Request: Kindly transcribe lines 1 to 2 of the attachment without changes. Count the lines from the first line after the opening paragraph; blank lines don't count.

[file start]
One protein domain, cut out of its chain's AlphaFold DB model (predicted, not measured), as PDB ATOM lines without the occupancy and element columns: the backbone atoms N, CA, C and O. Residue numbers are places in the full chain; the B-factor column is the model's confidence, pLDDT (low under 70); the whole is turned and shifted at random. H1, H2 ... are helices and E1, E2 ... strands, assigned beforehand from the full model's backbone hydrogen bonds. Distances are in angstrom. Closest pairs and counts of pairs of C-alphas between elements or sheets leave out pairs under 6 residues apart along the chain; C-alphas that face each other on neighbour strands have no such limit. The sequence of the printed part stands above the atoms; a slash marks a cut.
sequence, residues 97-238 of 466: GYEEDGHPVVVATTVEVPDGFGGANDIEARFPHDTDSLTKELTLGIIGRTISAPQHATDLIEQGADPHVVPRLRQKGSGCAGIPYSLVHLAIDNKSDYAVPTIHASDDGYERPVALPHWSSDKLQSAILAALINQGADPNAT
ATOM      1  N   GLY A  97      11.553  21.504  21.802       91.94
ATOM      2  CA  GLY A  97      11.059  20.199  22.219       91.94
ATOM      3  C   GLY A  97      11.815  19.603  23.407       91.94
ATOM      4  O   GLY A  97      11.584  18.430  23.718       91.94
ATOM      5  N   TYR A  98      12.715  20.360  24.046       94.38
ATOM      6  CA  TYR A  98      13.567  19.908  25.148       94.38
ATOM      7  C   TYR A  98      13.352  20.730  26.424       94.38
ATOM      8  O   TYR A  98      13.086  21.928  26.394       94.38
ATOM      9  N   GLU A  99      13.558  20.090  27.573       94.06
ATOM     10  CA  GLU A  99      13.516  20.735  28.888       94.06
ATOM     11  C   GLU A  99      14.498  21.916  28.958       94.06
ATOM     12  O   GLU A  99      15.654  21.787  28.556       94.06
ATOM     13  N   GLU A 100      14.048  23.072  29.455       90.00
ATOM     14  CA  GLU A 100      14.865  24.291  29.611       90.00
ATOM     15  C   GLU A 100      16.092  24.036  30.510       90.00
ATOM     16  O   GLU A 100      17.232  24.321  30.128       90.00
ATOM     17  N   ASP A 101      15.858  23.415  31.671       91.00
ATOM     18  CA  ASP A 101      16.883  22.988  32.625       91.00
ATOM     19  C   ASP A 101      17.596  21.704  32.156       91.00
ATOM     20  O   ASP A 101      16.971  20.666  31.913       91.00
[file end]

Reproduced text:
sequence, residues 97-238 of 466: GYEEDGHPVVVATTVEVPDGFGGANDIEARFPHDTDSLTKELTLGIIGRTISAPQHATDLIEQGADPHVVPRLRQKGSGCAGIPYSLVHLAIDNKSDYAVPTIHASDDGYERPVALPHWSSDKLQSAILAALINQGADPNAT
ATOM      1  N   GLY A  97      11.553  21.504  21.802       91.94